Kielder Forest is excited to announce the launch of the Zog colouring competition, an exciting opportunity for young artists to showcase their creative skills and win a fabulous Zog prize bundle. With a range of roar-some goodies up for grabs, including a Zog soft toy, and activity book, this competition is not to be missed! With prizes for the winning picture, and two runners up, Kielder Forest invites participants to unleash their imagination and be as colourful, arty and sparkly as they like! Whether you prefer bright colours or subtle shades, the Zog colouring sheet is a blank canvas just waiting for your artistic touch. So, grab your colouring tools and get ready for an adventure with Zog! To enter the competition, follow these simple steps: Pick up a colouring sheet from Kielder Castle and get creative, feel free to be as colourful and arty as you like! Let your imagination run wild and make Zog roar-some with your unique style. Ask a grown-up to fill in your contact details on the back of your masterpiece. This information is vital to ensure that we can reach out to the lucky winners. Put your completed entry into the Zog colouring competition post box, which will be located at in the visitor centre. Make sure to drop off your entry before the competition closes on 31 October 2023.  Now, here's the exciting part! The Forestry England team at Kielder will carefully evaluate all entries and select the winner and the two runners up based on their artistic talent and creativity. Once the judging process is complete, the lucky winners will be contacted directly and announced on social media. Winners will be rewarded with an incredible bundle of Zog goodies, including an adorable Zog soft toy who will become your loyal friend, and an engaging activity book to further explore the world of Zog; an extraordinary collection of goodies that any Zog fan would treasure. So, don't miss this incredible chance to win the ultimate Zog prize bundle! Head to Kielder to let your creativity soar, and submit your entry to the Zog colouring competition today. Remember, the deadline for entries is 31 October 2023. For more information and updates on the Zog colouring competition, please visit or follow Kielder Forest on Facebook. Get ready for an unforgettable adventure with Zog! Good luck to all the aspiring artists, and may the most colourful and imaginative creations triumph!
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31 July 2023

Vote for Northumberland’s favourite rock and fossil

Northumberland has an amazing variety of rocks and fossils, equal to any around the UK, that underpin wildlife and habitats and now, the public has 31 days to vote for Northumberland’s favourite rock and fossil. Literally the bedrock of the world’s heritage, economy and tourism, rocks have lots to tell scientists about things that are happening to landscapes as the world’s climate continues to change. Following on from Northumberland Wildlife Trust’s 50th Anniversary Rock Festival and subsequent best-selling book aptly titled Northumberland Rocks, the wildlife charity, together with its partners: The Natural History Society of Northumbria, Visit Northumberland, Northumberland & Newcastle Society and North Eastern Geological Society, has decided to keep the enthusiasm for geology going by launching the first online public vote to find the county rock and fossil for Northumberland. For the whole of August, voters will have a shortlist of five great rocks and fossils to choose from: For the rock, votes are open for: Dolerite of the Whin Sill, the foundation for much of Hadrian’s Wall and the coastal castles Granite of the Cheviots - an ultra-hard, mineral-packed rock that forms the mountains of the Cheviots Coal - part of our heritage and vital for industry in the 19th and 20th century Sandstone - used in building the majority of our towns and monuments, including Grey Street in Newcastle, Hadrian’s Wall and Alnwick Castle Limestone - full of fossils, it forms unusual landscapes, from pavements to caves and potholes, and creates botanical hotspots for unusual plants. For the fossil, votes are open for: Lepidodendron and stigmaria the 300 million year old fossils of tree trunks and roots Anthracosaurus - aka the Coal Lizard - a vicious predator long before the dinosaurs that hunted in coal swamps and on display today in the Great North Museum: Hancock Corals - animals that live in the sea, usually when it’s shallow, rocky, clear and clean. Crinoids - an ancient ‘lily of the sea’ and often referred to as St Cuthbert’s Beads. Brachiopods - sea shells that lived in the warm tropical seas that covered Northumberland 320 million years ago. Visit: to cast a vote. Ian Jackson, geologist and trustee with Northumberland Wildlife Trust says: “Rocks and fossils are a great way of getting people to enjoy and experience nature and the surrounding landscape. Ultimately, we believe that the more people really connect with nature, the more they’ll act to protect it. “Most US States have a state rock and fossil but, to the best of our knowledge, no British county has done this, so Northumberland will be the first county to have them voted for by the public which is very exciting. “The Northumberland Rocks book placed easily understandable information on a variety of county rocks and fossils on book shelves and inspired people to visit 50 special places across Northumberland, so I’m hoping this venture generates even more interest and debate.” The vote will open on Tuesday 1st August and close on Thursday 31st August 2023 with the result being announced early September 2023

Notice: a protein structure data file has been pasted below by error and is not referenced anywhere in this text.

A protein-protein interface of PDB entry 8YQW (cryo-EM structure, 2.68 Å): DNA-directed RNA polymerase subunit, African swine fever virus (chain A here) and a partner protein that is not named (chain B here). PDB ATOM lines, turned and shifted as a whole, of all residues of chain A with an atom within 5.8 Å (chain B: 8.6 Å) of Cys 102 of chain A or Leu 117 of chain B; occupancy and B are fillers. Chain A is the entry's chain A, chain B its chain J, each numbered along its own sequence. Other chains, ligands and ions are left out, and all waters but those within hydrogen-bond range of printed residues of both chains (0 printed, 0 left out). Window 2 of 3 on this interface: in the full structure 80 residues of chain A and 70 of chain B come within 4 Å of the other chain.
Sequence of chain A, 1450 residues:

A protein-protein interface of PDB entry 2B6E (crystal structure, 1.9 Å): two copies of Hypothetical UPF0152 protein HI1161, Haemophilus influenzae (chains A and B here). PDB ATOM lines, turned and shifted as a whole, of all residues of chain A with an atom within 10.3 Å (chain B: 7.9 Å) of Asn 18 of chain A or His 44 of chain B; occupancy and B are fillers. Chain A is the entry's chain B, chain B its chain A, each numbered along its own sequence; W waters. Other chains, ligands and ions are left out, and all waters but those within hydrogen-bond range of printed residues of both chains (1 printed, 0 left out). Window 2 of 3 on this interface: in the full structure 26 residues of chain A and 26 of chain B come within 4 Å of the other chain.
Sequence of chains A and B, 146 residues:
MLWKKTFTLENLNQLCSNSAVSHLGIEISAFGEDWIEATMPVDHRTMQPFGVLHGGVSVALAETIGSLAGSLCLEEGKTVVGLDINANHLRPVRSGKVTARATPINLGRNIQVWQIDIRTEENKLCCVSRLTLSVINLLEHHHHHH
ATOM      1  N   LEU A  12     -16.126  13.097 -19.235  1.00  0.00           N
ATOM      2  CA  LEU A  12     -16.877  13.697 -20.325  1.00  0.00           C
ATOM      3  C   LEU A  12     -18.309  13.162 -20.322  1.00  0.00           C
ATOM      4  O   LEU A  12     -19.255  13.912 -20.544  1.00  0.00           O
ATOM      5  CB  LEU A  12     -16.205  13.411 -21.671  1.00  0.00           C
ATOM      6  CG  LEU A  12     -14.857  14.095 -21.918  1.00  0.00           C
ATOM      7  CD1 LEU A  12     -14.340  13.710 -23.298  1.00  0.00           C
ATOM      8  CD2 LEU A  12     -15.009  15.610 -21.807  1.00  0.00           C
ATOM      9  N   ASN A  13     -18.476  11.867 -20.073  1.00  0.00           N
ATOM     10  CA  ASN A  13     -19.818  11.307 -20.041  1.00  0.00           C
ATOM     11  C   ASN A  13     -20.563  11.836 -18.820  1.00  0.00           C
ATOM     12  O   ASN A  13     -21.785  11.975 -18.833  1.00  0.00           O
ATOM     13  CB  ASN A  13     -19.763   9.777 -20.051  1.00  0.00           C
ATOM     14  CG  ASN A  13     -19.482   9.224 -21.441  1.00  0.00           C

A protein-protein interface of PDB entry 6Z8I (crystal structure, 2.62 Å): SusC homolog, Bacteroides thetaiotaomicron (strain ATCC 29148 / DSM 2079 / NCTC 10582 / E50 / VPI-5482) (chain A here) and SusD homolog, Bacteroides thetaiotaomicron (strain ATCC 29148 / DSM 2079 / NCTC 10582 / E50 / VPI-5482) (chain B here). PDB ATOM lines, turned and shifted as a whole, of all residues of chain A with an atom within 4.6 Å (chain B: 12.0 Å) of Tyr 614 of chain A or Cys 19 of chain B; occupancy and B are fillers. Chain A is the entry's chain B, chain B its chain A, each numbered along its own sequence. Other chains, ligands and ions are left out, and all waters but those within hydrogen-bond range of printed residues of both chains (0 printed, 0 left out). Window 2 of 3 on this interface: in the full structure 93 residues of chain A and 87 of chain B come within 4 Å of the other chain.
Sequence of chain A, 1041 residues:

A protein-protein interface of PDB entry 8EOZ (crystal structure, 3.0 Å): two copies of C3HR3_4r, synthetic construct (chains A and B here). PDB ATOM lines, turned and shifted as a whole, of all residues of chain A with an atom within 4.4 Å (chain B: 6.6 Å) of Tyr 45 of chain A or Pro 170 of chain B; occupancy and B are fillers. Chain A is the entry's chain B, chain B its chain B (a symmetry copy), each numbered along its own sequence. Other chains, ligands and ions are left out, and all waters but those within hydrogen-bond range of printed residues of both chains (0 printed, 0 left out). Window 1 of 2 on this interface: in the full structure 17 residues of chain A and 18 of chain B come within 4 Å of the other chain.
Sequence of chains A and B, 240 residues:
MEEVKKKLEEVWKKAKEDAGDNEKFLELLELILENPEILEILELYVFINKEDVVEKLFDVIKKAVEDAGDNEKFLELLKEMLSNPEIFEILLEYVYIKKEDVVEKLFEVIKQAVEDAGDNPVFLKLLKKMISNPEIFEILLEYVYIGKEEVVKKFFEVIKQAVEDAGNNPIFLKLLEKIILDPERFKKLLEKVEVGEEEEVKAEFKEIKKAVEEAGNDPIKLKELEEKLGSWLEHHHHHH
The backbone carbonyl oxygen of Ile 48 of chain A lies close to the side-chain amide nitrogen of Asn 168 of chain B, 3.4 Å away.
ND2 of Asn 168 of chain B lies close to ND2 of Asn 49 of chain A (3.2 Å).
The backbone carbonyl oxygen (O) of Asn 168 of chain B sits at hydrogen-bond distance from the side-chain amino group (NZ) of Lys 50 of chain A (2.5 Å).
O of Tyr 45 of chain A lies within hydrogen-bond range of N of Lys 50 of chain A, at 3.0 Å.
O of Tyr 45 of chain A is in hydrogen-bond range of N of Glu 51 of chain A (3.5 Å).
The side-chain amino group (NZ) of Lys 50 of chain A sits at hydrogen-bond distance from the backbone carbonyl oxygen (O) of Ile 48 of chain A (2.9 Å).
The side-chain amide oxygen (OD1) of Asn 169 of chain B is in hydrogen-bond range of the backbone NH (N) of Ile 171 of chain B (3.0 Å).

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21 July 2023

Partial reopening of Thrunton Wood

In November 2021 Storm Arwen caused significant damage across Northumberland. Thrunton Wood was one of the areas most affected, with trees blocking roads and making the forest unsafe for any public access. Forestry England are pleased to welcome visitors back to certain parts of the forest as they continue clearing the remaining storm damage. They hope to open additional parts of the forest in due course, but exact timescales are dependent on their contractors being able to work safely, with the public following all signage to stay away from work areas - even if it looks like no activity is taking place. Forestry England are now pleased to offer a waymarked trail (follow green waymarking- see map) for walking, cycling and horse riding. As work progresses they hope to open an additional route in due course. Access to Long Crag is now available, but please be aware when returning that access is currently restricted to a trail leading to the main car park (see map). They would like to thank visitors for their patience and support whilst these works take place. In future tree planting will take place in cleared areas and they will share further information both here and online when they are able.